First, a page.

- A study on immunology, used in Assisted Reproduction and carried out by researchers including Dr Diana Alecsandru, from IVI Madrid, will be presented at the 7th International IVI Congress.
- This study reveals the importance of matching all of the protagonists involved in ovodonation treatments immunologically.
- The conclusions of this research led by IVI will enable the setbacks that sometimes occur when gametes from genetically incompatible patients are combined to be minimised.
BILBAO, 13 MAY 2017
One of the defining characteristics of the human race, over and above any other, is its ability to adapt. Evolution, the improvement of the species and the fight against adversity… all these contribute to our endurance throughout time and in the universe. How many times have we heard the refrain, “the human body is very intelligent”? Today, through immunology, currently one of the fields at the forefront of medicine, IVI has the chance to confirm this age-old assertion a little further.
Implantation failure, repeated miscarriages and pre-eclampsia are some of the complications – occasionally with no solution – in ovodonation treatments, the source of which, in many cases, is immunological. After more than two years of research, IVI has the opportunity to present for the first time an exclusive study within the framework of the 7th International IVI Congress in Bilbao.
The research, which was carried out among others by Dr Diana Alecsandru, an immunologist at IVI Madrid, consisted of a study, with a sample size of 204 patients, in which all of the immunological factors that can interfere in an ovodonation treatment (mother, father, donor, previous births, miscarriage tissue if applicable, etc.) were identified and classified.
In the uterus, all women have certain cells with what are known as KIR receptors. Within these there are three broad genetic groups: KIR AA, KIR AB and KIR BB. These receptors are responsible for recognising the foreign element of the embryo. In assisted reproduction using a woman’s own oocytes and in natural reproduction, these receptors only identify one foreign element: the paternal element. On the other hand, in ovodonation treatments two foreign elements are recognised, from the father and from the donor. The number of unrecognised elements can further increase in the case of more than one embryo being transferred.
As human beings, we all have antigens in our cells known as HLA-C, which are split into the two large groups HLA-C1 and HLA-C2. This is a genetic distinction similar to that which can be applied, for example, to the different blood groups, but which has only recently been discovered. The study performed by Dr Diana Alecsandru reveals, among other things, that the union between KIR AA receptors and HLA-C2 antigens is a risk combination for the human race all over the world.
It is here that we once again take up the refrain, “the human body is very intelligent”. It has been shown that in ovodonation treatments, when a woman with KIR AA receptors (between 30% and 40% of European women present this specific receptor type) receives a transfer of an embryo with HLA-C2 antigens, the chances of miscarriage, implantation failure and other complications rise sharply. In other words, the uterus of the woman receiving the embryo reacts adversely when it detects that there are foreign cells in the transferred embryo, which furthermore are not compatible with its genetic load.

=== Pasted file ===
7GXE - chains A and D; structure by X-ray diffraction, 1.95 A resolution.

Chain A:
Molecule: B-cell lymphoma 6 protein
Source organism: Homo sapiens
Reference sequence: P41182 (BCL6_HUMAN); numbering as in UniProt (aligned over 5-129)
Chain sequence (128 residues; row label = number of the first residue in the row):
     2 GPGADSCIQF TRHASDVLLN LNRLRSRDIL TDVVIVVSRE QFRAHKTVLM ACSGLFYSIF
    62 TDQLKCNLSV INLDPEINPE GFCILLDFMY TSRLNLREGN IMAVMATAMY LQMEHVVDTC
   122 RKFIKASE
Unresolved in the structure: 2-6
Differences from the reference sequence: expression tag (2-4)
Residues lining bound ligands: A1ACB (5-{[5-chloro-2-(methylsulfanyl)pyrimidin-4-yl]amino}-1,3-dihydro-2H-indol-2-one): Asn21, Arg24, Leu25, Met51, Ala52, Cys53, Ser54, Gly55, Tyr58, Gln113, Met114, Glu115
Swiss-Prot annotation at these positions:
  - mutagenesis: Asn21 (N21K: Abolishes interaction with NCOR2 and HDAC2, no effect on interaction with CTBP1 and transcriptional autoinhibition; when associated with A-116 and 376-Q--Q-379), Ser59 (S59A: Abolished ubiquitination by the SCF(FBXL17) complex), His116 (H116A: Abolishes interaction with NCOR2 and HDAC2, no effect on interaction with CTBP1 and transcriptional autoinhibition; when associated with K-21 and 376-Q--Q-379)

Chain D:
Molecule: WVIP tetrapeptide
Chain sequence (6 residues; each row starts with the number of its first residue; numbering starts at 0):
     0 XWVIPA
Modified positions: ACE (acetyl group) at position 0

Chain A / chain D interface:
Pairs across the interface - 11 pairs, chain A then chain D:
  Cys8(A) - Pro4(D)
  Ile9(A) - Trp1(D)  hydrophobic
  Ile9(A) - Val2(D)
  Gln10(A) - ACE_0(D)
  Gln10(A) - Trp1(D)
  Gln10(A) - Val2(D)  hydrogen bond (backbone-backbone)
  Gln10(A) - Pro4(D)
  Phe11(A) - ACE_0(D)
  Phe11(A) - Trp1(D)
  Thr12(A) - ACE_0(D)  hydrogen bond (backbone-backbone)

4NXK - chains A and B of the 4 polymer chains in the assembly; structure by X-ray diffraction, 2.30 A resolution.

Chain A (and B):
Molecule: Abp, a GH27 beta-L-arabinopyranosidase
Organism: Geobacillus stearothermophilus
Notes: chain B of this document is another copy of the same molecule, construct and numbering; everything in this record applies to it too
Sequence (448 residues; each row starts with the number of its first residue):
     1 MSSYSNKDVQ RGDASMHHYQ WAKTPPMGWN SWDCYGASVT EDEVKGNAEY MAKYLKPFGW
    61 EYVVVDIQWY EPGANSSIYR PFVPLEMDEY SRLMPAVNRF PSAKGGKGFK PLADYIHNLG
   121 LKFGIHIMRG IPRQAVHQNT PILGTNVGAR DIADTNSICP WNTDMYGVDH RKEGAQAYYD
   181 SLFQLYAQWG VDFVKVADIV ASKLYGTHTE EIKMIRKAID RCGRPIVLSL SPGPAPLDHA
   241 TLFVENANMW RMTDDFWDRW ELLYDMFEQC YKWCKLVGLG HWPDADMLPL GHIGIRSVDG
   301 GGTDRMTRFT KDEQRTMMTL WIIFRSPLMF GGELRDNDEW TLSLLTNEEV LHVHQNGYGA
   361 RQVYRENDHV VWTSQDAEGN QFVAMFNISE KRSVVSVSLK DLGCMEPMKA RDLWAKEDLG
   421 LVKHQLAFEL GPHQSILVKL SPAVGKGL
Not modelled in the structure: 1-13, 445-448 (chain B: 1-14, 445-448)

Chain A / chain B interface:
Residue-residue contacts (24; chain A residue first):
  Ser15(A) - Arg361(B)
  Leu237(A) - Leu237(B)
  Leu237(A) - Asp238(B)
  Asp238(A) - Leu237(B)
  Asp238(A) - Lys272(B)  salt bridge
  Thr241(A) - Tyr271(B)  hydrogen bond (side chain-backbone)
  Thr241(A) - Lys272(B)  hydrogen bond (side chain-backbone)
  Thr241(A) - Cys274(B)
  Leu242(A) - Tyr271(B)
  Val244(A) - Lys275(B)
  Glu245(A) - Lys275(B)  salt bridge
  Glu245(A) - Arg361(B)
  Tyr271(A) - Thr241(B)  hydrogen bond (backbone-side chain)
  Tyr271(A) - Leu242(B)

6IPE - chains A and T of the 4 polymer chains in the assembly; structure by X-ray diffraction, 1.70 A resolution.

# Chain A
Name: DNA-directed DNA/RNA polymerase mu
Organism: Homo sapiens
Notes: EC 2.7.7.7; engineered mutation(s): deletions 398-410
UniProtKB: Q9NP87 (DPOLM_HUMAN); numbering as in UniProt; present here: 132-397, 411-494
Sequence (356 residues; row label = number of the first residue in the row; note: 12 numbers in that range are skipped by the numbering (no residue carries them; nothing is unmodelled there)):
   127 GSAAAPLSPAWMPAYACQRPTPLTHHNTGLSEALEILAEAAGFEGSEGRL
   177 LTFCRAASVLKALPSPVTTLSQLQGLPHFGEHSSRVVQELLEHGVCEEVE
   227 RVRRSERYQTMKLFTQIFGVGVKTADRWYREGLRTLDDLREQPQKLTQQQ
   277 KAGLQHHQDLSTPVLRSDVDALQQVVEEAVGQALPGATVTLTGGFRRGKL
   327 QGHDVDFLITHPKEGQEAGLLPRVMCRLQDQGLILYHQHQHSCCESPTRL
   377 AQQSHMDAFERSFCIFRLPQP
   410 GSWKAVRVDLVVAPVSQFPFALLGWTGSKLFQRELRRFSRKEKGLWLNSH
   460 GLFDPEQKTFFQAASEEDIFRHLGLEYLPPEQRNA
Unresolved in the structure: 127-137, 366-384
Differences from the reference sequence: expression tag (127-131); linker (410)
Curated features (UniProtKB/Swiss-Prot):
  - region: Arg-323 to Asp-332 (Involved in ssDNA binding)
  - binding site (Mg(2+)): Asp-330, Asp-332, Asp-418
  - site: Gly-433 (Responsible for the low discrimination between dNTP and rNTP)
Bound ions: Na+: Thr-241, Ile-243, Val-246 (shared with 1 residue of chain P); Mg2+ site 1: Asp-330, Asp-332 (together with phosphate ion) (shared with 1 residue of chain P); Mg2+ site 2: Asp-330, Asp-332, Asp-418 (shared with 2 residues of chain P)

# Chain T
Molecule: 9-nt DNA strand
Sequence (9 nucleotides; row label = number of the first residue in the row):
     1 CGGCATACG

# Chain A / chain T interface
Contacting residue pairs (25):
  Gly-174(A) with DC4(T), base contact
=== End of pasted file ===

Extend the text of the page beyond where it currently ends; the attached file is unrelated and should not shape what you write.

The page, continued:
The importance of the study by Dr Alecsandru and its conclusions lies mainly in two points. Firstly, there is the importance of carrying out a KIR and HLA-C classification, both for the mother and for the father and the donor. A simple blood test will show the genetic designation of each of the protagonists. This classification will allow the compatibility (or otherwise) between them to be discovered, in order always to be able to select the most suitable donor and align all of the individuals involved.
Secondly, the study shows the importance in ovodonation treatments of relying on transferring a single embryo, so that the mother’s uterus has to recognise the smallest possible number of foreign elements and there is a greater probability of increasing the pregnancy rate and of having a healthy baby. Although the results of the study come from Madrid, IVI is gradually implementing these conclusions across all of its centres (for the moment only in patients with pregnancy-related pathologies such as recurrent miscarriage, repeated implantation failure, pre-eclampsia, etc.) in order to continue providing its patients with the best techniques and the highest chances of having a safe pregnancy and a healthy baby.
According to Dr Alecsandru, “with these studies we are proving the importance of testing donors for their immunological characteristics. It is very important not to transfer ova from just any donor, but rather to select the donor appropriately, not only for compatibility in aspects such as eye colour or blood group, which are some of the factors seen nowadays, but also for their immunological characteristics. The end goal is to make sure that the donor is compatible with the recipient, so that the pregnancy is carried to term in the best way possible. Furthermore, transferring a single embryo is recommended, so that the maternal uterus is not forced to recognise too many external elements.”
About the 7th International IVI Congress
IVI organizes between 11 and 13 May in Bilbao the 7th International IVI Congress on Reproductive Medicine. The most innovative techniques and the results of the latest researches will be presented in this event, which serves as a platform to share the best practices. The Congress, whose 7th edition attend more than 1,400 participants from 72 nationalities, takes place every two years.